every genuine attempt to get closer to the Zionist ideal of nativeness inevitably leads to the heart of Palestinian entity. Rocky hills, olive trees, wells and donkeys – a seemingly biblical panorama – are the present-day characteristic vistas of the lands inhabited by the Palestinians, the very same landscapes in which the Jewish settlers, waving the flag of Zionism, are trying to strike root.[iv] Yeshiva mizrachit would seem to present a similar case. Like eating falafel and dancing the debka – prototypical images of authentic mizrachiut (“oriental-ness”) – this sitting posture is an icon of healthy true Israeliness.

The Zionist ideal was reflected in an upright, healthy, athletic and aggressive body. Suntanned muscular Judaism was the aim, as

well as the medium, of the revolution. In the Zionist fantasy – followed by the Zionist program and ultimately by Zionist practice – body image, the body’s appearance, performance and its language, all have an important role. There is a repertoire of bodily postures and movements that are considered correct, exemplary and obligatory. Yeshiva mizrachit is a crucial element of this repertoire. The champions of yeshiva mizrachit embody Zionism – initially the pioneers of the early aliyot, and later the tsabarim, the first generation of native born Israelis.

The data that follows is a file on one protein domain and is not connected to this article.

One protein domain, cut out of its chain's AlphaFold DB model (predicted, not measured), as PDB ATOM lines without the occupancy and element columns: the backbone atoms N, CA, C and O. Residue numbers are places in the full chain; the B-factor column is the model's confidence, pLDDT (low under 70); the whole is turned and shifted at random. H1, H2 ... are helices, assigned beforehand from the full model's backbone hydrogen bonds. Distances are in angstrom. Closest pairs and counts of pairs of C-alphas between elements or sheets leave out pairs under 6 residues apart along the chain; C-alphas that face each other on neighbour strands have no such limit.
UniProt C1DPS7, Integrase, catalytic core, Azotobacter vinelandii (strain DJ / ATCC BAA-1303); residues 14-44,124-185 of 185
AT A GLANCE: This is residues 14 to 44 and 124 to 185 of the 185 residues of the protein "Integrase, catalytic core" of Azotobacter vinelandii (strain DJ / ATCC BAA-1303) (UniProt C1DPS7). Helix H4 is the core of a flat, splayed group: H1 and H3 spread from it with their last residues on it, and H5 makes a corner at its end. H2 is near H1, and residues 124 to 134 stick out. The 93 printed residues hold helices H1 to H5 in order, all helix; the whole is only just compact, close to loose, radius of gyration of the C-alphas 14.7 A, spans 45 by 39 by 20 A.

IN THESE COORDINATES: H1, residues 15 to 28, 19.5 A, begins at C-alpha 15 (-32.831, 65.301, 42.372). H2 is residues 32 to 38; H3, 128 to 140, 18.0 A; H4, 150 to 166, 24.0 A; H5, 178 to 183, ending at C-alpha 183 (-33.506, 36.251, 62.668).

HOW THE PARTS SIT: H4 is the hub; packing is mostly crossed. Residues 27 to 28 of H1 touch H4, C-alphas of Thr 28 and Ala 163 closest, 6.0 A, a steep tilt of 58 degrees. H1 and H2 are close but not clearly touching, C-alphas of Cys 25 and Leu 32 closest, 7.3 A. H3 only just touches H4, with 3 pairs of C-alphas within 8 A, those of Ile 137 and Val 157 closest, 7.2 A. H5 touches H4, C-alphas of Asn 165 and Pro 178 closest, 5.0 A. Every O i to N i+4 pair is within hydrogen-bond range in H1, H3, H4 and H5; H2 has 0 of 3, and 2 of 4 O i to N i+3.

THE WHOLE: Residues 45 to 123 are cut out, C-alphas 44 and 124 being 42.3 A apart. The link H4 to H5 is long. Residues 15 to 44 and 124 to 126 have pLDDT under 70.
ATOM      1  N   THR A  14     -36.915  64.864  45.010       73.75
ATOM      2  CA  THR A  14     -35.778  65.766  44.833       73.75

Yeshiva mizrachit is hegemonic. Of course, not everybody adopts it, and there are those who positively reject it. Certain groups of Jewish citizens from the pre-state yishuv, as well from today’s state, can be singled out for not practicing yeshiva mizrachit. In the past they were

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the bourgeois immigrants from Germany and Poland (the Fourth & Fifth aliyot), and more recently they include immigrants from the former Soviet bloc. The former described yeshiva mizrachit as primitive and impolite; the latter see it as infantile and ostentatious. Throughout the years, however, there has been another Jewish sector in Israel that has consistently refrained from yeshiva mizrachit, namely the local ultra-orthodox, the Israeli Haredim.[v] The latter are unable, or unwilling, to sit like that. Indeed, the Haredim have never been “caught” sitting yeshiva mizrachit. Systematic observations and interviews confirm the incompatibility between Haredi-ness and yeshiva mizrachit. This incontrovertible fact is the starting point for the present research on the Haredi body. The issue of Haredim and yeshiva mizrachit will also close this research report.